Together with Rotterdam-based artist Isaac Monté, Rebel will tell the story of biodiversity by making a connection between ecology and economy. What is the value of nature and a balanced ecosystem?

The urban installation Natureconomy includes four hybrid animals which are a combination of hunter and prey, to demonstrate they need each other for a balanced ecosystem. The animals chosen are important for Dutch nature – inspired by the 10 of 010 programme of the Municipality of Rotterdam. All are iconic species like the fox, the heron, the great tit, the bat and other insects like the bee.

In Isaac Monté’s interpretation, the hare is combined with the fox; the bat with the moth; the pike with the heron and the great tit with the bee, to illustrate that each of the species is essential within the ecosystem. To make their value tangible, Rebel added economic impact tags including their minimal value of the animals, based on available research. In this light, these species are essential and luxury goods at the same time, although they are not always considered this way.


In addition to social value, animals also offer economic value. Without bats, bees and moths our crops would not be pollinated. Caterpillars produce silk, fish can be eaten and our children own rabbits as pets. To reinforce that message and to give insight into what the world’s fauna offers us without us realizing it, we have tried to calculate the economic value. Although we feel that flora and fauna are valuable, practice shows that our behaviour is not always in line with our feelings.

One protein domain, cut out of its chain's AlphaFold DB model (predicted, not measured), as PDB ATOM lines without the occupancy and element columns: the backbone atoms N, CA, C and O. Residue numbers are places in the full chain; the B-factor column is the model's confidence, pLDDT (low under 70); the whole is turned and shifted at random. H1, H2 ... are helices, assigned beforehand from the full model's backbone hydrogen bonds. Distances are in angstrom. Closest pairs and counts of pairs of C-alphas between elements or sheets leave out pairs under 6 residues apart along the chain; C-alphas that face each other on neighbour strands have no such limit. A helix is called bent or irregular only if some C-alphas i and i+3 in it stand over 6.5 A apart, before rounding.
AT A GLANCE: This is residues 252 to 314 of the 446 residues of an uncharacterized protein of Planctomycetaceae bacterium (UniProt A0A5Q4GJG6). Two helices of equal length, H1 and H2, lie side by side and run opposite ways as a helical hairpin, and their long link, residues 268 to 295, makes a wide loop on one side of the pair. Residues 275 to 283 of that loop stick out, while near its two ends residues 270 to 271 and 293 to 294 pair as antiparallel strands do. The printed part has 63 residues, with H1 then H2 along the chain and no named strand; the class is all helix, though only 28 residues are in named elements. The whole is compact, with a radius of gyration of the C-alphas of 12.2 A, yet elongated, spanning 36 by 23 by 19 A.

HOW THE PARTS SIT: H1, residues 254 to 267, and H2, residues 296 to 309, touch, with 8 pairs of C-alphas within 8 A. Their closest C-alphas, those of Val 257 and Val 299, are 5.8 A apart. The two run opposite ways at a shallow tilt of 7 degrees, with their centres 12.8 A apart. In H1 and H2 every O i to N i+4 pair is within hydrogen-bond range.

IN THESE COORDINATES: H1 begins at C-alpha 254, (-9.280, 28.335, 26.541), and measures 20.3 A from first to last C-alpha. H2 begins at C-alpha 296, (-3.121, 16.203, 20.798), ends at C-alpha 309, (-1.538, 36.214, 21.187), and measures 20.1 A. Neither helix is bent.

A depiction of the financial value is interesting, but not so much because we want to see animals as economic objects, but because it illustrates that without fauna there is no healthy economy imaginable.

The value of nature is not insignificant: Nature offers us at least $33 trillion a year. The U.S. economy is stuck at $23 trillion. We advocate, and are committed to, including the real value of nature in economic and policy decisions. Many incredible initiatives appeal to people’s emotions, but we strive to contribute by focusing on the perspective of the wallet. But that is not an easy task. How do you express the monetary value of a coal tit eating a nest of caterpillars in front of your house? Or a bat eating an average of 300 mosquitoes a night. Nevertheless, we made the attempt. Although sometimes assumptions were needed to be made, and more importantly, a lot of benefits are still to be calculated.



In the end, it always comes down to the fact that every animal species plays an essential role in the ecosystem. Do you fish all the pike? Then the heron will have no food left, and there will not be much left in the pike ecosystem other than a mass of algae. Only a healthy ecosystem, with room for all animals, can show the full value of each animal. But what happens when you remove one link, causing the ecosystem to be out of balance? Problems arise, such as structural pests and diseases. Species such as the rat and mouse have lost their natural enemy and have changed from timid animals to aggressive pests. Just in America alone, these types of pests cause $138 billion in damage each year. Every animal deserves its space: The bat, the rat, the bee and the fox. These animals will offer us so much more as long as we give them that space.